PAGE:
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In Martine Chartrand’s animated short, a young boy traces his roots through the stories his grandmother shares with him about the events that shaped their cultural heritage. Chartrand captures this journey through a vibrant score and evocative paint-on-glass animation technique, adding a dreamlike beauty to the tale.
Content advisory: depictions of racialized violence
Kelly Fyffe-Marshall’s ability to generate searing emotions with images and situations drawn from Black lived experiences is on full display in this earlier work — a forerunner to Black Bodies, which won the inaugural Changemaker Award at TIFF 2020.
The first beauty salon young Jada is introduced to is the space on the floor between her mother’s legs. It’s a place where innocence is treasured, bonds are strengthened, and confidence is boosted. As her mother, Janice, is routinely doing her hair, Jada finds enough solace to confess earth-shattering news.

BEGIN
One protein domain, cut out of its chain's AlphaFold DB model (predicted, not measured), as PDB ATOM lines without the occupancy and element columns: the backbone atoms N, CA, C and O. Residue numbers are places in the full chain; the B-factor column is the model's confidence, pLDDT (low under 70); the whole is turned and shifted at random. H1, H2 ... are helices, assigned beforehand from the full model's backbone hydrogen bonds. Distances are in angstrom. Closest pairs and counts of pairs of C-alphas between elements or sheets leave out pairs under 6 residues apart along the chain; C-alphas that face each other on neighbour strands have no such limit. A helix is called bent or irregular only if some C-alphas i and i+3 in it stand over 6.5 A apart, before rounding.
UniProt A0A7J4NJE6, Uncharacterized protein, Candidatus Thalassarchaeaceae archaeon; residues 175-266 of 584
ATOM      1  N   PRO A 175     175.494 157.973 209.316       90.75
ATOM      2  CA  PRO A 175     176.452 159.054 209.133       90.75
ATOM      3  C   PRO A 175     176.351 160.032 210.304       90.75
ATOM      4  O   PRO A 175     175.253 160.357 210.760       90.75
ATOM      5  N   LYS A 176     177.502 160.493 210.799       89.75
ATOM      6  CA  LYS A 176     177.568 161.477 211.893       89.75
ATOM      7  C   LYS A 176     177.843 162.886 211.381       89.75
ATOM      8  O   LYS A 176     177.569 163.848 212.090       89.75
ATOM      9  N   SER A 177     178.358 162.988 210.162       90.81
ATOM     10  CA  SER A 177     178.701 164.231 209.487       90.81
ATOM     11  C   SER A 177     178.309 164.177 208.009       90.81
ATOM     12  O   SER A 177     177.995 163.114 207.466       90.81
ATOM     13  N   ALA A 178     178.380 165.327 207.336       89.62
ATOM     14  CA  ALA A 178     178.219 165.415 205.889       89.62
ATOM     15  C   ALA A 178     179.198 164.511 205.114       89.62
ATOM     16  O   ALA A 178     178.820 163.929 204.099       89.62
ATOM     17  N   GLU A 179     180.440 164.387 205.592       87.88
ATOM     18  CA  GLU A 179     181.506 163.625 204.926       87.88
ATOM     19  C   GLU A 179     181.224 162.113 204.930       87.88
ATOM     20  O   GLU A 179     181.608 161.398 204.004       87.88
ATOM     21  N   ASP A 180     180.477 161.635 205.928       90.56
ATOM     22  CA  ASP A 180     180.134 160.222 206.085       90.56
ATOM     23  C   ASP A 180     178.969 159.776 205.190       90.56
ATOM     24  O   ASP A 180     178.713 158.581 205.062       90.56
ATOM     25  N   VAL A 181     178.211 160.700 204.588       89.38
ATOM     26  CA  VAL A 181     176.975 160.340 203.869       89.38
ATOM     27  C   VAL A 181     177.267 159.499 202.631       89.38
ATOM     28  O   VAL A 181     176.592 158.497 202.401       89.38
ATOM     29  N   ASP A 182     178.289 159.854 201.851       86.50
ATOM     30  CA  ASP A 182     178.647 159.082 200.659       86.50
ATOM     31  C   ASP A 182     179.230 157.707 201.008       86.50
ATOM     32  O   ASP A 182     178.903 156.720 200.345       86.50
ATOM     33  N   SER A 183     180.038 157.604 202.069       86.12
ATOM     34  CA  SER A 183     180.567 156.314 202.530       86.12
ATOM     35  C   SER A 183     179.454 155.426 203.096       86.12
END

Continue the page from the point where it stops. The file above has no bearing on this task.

Content advisory: reference to child sexual abuse, coarse language
Mariner is a taut and unsettling drama about an ambitious marine navigation cadet on the verge of cracking during his final exams. The recruit is haunted by an incident from his past — and fights to find a way to turn his personal demons into a source of strength. KATHLEEN MCINNIS, TIFF SHORT CUTS
Official Selection, 2016 Toronto International Film Festival
Content advisories: sexually suggestive scenes, drug use, coarse language, mature themes
With its boldly simple design, this smart and incisively scripted two-hander by director Sasha Leigh Henry dissects — over a double scotch on the rocks — the romantic power dynamics between a mature couple. LISA HALLER, TIFF SHORT CUTS
Official Selection, 2020 Toronto International Film Festival
Between working as a nurse and taking care of her uncle, a poet living with memory loss, Nadege lives a routine existence — that is, until she discovers a new passion for wrestling that will bring out a hidden side of her. Wanted: Strong Woman is a colourful film bristling with poetry and feminine strength.
As they get ready for the day, three young Black women discuss the public perception of their Blackness in relation to their cultivation of a strong sense of self. Wash Day is an intimate exploration into how private, domestic acts such as washing your hair or putting on makeup become a significant re-acquaintance with the body, before and after navigating the politics of one’s outwardly appearance.
Content advisory: coarse language